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Looking at the Basemap docs, I can see how a Basemap object is instantiated and overlaid with content:

from mpl_toolkits.basemap import Basemap
import matplotlib.pyplot as plt
import numpy as np
map = Basemap(projection='ortho',lat_0=45,lon_0=-100,resolution='l')
map.drawcoastlines(linewidth=0.25)
...

The object is named map and various Basemap methods act on it. But I can't understand how, later in the same code, PyPlot (imported as plt) behaves. There seems to be no distinct PyPlot object, and the calls to the PyPlot module never mention map:

# make up some data on a regular lat/lon grid.
nlats = 73; nlons = 145; delta = 2.*np.pi/(nlons-1)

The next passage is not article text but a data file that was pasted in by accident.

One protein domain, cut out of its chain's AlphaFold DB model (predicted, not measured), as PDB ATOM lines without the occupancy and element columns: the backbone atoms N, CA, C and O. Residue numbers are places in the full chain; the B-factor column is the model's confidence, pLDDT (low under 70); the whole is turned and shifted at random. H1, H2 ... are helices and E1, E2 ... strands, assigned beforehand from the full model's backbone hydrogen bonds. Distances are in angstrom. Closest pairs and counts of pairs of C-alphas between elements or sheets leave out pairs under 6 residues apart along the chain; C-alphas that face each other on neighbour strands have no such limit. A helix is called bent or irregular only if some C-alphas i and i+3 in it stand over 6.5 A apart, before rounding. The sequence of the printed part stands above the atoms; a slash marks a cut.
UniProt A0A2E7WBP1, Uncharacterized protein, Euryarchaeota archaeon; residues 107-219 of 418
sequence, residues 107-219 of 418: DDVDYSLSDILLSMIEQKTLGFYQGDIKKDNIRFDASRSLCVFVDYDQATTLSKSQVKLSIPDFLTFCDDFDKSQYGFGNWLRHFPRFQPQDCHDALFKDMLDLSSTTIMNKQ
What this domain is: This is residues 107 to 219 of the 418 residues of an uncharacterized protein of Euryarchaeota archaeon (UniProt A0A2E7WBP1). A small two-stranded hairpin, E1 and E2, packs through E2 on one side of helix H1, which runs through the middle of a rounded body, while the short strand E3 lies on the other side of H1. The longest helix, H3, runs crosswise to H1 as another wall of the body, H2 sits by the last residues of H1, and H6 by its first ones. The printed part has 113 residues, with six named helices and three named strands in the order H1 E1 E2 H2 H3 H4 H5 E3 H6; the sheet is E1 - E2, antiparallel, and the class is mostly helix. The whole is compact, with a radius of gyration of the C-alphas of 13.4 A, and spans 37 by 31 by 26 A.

lats = (0.5*np.pi-delta*np.indices((nlats,nlons))[0,:,:])
lons = (delta*np.indices((nlats,nlons))[1,:,:])
wave = 0.75*(np.sin(2.*lats)**8*np.cos(4.*lons))
mean = 0.5*np.cos(2.*lats)*((np.sin(2.*lats))**2 + 2.)
# compute native map projection coordinates of lat/lon grid.
x, y = map(lons*180./np.pi, lats*180./np.pi)
# contour data over the map.
cs = map.contour(x,y,wave+mean,15,linewidths=1.5)
plt.title('contour lines over filled continent background')
plt.show()

How and where does PyPlot interact with the map object?

Also, in the third line of code from the bottom, why is variable cs being assigned, since it isn't actually used elsewhere in the code? I see no difference in the output with cs = removed.

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pyplot is just an interface to various matplotlib modules. For example, plt.plot() finds the current Axes object (let's call it ax) and the uses the ax.plot() method to do the drawing.

In general, operating on the Axes, or in this case Basemap objects directly is the greatly preferred style.

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